From the entrance road on Route 23, skip the first parking lot and continue to the second lot on your left. Look & listen for the usual Indigo Buntings in the treetops and the nesting Eastern Phoebes under the bathroom roof. This parking lot is the best birding spot for anyone with limited mobility in the county, especially for warblers in the spring. Walk the blacktop road toward the group campground looking for Philadelphia Vireos, Ruby-throated Hummingbirds and House Wrens. Explore the edges of the group campground (Junco heaven in winter) then backtrack to the Long Hiking Loop Trail. Go west, looking for woodpeckers and Eastern Towhees , to the beginning of the Kelly Hertel Nature Trail (marked by a bench) where Blue-Winged Warblers nest. Continue on to the Kelly-Hertel trail where Pileated Woodpeckers have been reported and then finish the Long Hiking Loop. Pileateds have also been reported near campsites. When the trail reaches the road, cross over to the beautifully restored grasslands where you will find Field & Song Sparrows and a magnificent view from the glacial ridge. Coral Woods is just down the road from Marengo Ridge. Known for its centuries-old 100+ acre stand of century-old red and white oaks, this MCCD site attracts scarlet tanagers, indigo buntings, bluebirds, flickers, meadowlarks and a great variety of warblers in spring.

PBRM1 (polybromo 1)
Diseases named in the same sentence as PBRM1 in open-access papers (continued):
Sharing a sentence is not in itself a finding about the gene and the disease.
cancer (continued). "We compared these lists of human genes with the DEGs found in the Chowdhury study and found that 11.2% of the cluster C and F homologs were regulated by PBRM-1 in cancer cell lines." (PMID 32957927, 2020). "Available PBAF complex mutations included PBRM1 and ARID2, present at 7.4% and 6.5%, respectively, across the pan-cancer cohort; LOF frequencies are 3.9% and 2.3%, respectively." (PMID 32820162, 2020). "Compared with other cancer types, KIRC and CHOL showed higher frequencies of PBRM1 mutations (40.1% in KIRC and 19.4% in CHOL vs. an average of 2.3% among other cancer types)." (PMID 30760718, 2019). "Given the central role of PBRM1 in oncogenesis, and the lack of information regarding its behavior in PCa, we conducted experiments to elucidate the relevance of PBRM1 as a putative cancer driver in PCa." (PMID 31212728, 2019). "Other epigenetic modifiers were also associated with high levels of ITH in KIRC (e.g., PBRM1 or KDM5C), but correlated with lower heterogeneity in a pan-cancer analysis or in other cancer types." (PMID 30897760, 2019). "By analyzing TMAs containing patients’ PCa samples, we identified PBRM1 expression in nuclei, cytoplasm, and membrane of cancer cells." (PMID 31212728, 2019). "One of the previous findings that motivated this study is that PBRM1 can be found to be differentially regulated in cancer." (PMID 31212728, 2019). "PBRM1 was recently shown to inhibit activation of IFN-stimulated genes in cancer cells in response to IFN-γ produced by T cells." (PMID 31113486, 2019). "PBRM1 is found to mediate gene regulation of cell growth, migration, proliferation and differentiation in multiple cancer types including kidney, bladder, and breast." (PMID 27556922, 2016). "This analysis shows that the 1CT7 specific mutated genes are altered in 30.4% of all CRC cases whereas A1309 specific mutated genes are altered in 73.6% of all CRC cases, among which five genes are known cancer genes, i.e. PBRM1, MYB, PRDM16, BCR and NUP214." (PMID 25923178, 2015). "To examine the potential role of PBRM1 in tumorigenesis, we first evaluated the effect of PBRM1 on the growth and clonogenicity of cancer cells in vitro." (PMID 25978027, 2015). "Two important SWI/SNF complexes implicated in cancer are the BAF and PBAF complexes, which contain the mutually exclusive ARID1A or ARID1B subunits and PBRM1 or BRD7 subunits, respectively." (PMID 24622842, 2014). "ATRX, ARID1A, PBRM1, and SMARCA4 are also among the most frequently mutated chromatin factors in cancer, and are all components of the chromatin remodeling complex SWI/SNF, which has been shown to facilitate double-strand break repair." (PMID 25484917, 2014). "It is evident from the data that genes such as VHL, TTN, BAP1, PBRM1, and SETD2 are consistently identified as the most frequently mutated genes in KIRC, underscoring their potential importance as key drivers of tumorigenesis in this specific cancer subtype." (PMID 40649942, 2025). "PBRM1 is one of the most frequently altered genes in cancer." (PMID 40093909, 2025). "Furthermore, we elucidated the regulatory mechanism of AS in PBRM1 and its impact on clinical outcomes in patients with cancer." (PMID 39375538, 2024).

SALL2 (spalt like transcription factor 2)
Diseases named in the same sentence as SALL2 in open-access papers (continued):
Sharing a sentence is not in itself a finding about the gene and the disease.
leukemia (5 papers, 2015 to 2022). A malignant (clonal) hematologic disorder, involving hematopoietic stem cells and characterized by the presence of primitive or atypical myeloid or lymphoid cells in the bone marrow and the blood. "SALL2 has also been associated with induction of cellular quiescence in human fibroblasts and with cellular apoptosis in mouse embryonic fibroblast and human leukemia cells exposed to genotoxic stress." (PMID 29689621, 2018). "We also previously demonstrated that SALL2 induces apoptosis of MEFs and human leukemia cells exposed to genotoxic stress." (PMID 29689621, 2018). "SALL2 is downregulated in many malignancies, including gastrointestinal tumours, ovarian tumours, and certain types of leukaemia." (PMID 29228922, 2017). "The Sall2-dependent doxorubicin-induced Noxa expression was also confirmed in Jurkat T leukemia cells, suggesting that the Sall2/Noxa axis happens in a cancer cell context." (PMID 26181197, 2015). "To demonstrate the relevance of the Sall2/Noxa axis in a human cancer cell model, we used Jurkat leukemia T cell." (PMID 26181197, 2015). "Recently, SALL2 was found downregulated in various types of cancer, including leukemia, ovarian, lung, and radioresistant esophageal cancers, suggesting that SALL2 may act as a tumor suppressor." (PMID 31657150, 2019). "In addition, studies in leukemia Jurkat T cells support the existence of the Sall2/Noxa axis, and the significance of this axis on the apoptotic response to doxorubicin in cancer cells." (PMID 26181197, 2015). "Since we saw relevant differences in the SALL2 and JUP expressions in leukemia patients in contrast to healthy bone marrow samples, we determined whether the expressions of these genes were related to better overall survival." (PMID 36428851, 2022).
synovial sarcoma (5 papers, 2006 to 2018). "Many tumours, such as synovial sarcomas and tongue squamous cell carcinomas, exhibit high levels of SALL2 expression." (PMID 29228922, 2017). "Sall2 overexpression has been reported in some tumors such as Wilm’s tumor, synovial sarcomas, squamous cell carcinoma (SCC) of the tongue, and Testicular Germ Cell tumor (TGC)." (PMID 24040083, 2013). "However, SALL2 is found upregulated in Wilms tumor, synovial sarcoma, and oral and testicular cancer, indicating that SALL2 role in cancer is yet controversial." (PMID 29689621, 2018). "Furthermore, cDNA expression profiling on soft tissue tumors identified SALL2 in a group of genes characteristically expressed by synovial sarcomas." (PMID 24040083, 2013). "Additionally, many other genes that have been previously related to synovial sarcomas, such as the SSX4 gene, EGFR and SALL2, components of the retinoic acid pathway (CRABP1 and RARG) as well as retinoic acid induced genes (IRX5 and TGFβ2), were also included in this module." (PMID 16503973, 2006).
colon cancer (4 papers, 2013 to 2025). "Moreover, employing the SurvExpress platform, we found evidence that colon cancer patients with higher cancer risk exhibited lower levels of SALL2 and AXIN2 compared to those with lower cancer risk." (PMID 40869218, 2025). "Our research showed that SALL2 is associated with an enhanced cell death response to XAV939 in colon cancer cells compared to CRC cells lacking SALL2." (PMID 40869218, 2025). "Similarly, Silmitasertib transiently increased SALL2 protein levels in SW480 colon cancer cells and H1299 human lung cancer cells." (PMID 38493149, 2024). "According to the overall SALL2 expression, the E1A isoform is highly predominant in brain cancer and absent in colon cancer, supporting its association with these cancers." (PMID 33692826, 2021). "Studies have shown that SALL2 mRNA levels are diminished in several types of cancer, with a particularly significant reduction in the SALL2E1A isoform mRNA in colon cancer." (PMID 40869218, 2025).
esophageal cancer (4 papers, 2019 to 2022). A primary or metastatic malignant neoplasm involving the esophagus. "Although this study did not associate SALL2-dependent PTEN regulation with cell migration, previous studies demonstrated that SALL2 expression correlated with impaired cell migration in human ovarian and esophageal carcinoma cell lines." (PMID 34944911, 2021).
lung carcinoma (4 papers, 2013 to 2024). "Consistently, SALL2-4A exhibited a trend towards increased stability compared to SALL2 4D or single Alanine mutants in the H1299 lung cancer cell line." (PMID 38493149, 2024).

Other locations produce great birds depending on the season:

For ducks and shorebirds: In early spring, look for migrating ducks and loons on McCullom Lake or Crystal Lake. Lippold Park in Crystal Lake has become an excellent site for migrating water and shorebirds. For warblers: While there are numerous good locations for warblers, Coral Woods Conservation Area south of Marengo and Stickney Run south of McHenry are almost as good as McHenry Dam and Glacial Park. For grassland birds: As summer arrives, North Branch Conservation Area on Keystone Road near Richmond attracts excellent grassland birds, as do Glacial Park and Pleasant Valley. Birding our country roads can turn up all sorts of open-country birds from snowy owls in winter, shorebirds in spring fluddles, and horned larks in summer. When driving our roads, birders should keep safety and common courtesy in mind and respect private property and farm equipment.